Meet the Keeper of the Royal Pavilion 2006
What a privilege as you enter your place of work every morning to walk in, look around, stop and say “Wow!”. That’s what it’s like for Andrew Barlow who has a job with a definite Wow Factor. He is Keeper of the Royal Pavilion.
His office is at the top of a stone staircase at the North end of the building, a room that once was used by the Page of the Back Stairs who would scamper down to the Royal apartments whenever he might be summoned. Two long windows look out over green lawns.
The skilled and specialist Pavilion team
Andrew’s job is that of curator of this historic building, but he is quick to point out that he is part of a skilled and specialist team who all work together to keep the Pavilion Experience running smoothly. Members of the public who flock in their thousands to tour the building meet the front of house staff who sell them tickets, guide them around or just keep an eye. But behind the scenes the highly skilled conservation team carry out an on-going programme of repair and improvement, while each morning the cleaners vacuum and dust with huge care all around the valuable displays.
A working civic building
The Pavilion has belonged to Brighton Council since they purchased it in 1850 and comes under the direction of Brighton and Hove’s Museums and Libraries department. As such it is very much a working building, a civic space as well as a tourist attraction. It was one of the first places in the city to be licensed for weddings, while corporate events and concerts are held here regularly, and it is frequently sought out by television and film crews either for documentary history programmes or as a location for feature films.
You either love it or hate it
The Royal Pavilion is a bit like the City of Brighton and Hove itself, you either love it or hate it, very few people are able to remain impartial. For some the ornate and elaborate furnishing and decorations inside the Pavilion are too much of an assault on the senses – they certainly hadn’t invented the word ‘minimalism’ when designing this interior. Others fall in love with the richness and lavish abandon of this Prince’s playground.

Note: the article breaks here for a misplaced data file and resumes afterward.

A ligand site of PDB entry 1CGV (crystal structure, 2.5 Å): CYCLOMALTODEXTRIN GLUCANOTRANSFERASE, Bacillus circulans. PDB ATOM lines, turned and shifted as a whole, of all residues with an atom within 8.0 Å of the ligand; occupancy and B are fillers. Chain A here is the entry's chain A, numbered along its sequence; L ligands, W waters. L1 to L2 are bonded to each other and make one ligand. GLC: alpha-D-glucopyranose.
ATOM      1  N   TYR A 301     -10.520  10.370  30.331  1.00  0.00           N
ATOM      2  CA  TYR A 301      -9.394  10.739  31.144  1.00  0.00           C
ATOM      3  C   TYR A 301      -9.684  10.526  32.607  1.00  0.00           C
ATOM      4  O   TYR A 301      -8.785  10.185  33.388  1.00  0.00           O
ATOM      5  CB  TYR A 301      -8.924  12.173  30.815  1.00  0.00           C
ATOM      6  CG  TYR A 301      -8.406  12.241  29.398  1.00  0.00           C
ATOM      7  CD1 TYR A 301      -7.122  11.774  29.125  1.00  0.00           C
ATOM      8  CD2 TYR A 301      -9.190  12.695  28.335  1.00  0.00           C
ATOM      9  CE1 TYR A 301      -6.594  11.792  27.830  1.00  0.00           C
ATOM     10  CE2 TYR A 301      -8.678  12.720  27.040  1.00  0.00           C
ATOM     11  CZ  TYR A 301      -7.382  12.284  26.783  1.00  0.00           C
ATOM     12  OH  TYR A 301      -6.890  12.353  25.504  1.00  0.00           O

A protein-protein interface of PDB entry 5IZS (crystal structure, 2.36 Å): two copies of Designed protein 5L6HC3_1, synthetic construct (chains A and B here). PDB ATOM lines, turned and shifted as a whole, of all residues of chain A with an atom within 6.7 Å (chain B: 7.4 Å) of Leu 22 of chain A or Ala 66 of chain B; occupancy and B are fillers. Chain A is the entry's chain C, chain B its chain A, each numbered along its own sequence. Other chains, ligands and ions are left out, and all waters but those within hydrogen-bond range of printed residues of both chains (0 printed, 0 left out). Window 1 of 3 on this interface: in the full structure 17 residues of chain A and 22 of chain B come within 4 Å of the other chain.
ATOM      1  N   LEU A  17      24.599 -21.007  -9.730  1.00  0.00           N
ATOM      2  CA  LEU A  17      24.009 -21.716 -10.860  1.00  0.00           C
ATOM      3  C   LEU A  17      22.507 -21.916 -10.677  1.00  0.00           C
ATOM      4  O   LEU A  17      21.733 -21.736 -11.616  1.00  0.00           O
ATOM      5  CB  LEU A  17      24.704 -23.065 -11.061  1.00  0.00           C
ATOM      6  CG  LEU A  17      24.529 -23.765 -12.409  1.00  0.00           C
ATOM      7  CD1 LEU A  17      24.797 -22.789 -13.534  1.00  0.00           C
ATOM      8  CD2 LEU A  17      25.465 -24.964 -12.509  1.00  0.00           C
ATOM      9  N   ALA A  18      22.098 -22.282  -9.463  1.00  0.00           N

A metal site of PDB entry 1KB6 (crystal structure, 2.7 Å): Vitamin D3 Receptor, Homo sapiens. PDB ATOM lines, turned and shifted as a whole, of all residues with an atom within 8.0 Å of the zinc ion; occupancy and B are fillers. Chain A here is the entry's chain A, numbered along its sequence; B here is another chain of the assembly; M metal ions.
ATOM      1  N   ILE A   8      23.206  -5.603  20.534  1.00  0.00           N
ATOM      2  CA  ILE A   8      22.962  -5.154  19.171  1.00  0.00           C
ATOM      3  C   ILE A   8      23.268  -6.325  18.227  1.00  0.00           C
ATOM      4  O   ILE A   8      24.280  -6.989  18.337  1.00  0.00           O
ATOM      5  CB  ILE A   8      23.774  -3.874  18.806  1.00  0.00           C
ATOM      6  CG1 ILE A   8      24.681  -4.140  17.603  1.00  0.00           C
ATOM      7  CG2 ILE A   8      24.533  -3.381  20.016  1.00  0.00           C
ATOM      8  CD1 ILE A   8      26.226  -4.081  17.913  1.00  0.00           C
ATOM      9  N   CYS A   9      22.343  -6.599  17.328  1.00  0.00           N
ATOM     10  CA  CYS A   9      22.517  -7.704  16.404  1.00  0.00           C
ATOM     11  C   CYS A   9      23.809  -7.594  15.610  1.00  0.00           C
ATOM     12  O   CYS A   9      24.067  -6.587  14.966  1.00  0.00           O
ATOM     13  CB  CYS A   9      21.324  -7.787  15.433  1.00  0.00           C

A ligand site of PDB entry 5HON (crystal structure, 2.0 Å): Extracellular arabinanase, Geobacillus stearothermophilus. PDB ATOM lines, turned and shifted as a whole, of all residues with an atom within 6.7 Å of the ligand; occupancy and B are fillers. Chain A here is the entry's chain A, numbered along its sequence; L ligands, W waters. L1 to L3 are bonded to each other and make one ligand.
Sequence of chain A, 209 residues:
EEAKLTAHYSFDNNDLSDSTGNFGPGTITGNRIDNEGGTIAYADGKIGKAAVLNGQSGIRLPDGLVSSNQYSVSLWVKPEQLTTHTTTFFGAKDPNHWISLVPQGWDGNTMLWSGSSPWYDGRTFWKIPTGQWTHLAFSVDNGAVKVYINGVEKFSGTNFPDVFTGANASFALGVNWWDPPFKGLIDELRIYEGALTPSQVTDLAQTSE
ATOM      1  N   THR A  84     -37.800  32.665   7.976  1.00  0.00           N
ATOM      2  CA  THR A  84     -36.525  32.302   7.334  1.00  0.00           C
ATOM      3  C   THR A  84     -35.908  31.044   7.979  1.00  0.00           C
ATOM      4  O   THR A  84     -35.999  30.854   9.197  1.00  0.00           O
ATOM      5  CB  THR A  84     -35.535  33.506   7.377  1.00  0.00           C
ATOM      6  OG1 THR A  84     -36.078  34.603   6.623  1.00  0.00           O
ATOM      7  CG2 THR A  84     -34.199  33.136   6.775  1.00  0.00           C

A work of art
The Pavilion has so much history, so many stories attached to every part of it inside and out, that Andrew and the team find it hard to know just how to interpret the building. A quick stroll through the rooms gives a good impression of how the Regent – later the King – entertained, but the more you know about it the more fascinating it all becomes.
Andrew says they think of it as “a work of art”, the only way to manage and work with something as unique as the Royal Pavilion is to adopt an holistic approach where everything is integrated, the whole is a concept. For visitors it is difficult to grasp exactly what the building is, what its size is, what its purpose might be. A lot of this is down to the architect John Nash who set out to disguise the outside of the former farmhouse and create the extraordinary vision of an oriental Pavilion.
In fact it is not a particularly large building, certainly not in comparison to other royal palaces around Britain. It was never designed to accommodate large numbers of people, so when the Regent came to town and the Court and Society followed, most people would find their own accommodation nearby. Even so, on entering the building it is easy to believe one is in a vast palace and this clever juggling of perceptions is something that Andrew loves about the building.
The entrance area is comparatively simple in its decoration, as visitors mill around waiting to enter the main areas there is little hint of what is to come. The Long Gallery introduces a sense of richness, its length and design give the impression that games are being played with texture and colour. But nothing prepares you for arrival in the Banqueting Room where the word so often heard is quite simply “Wow”.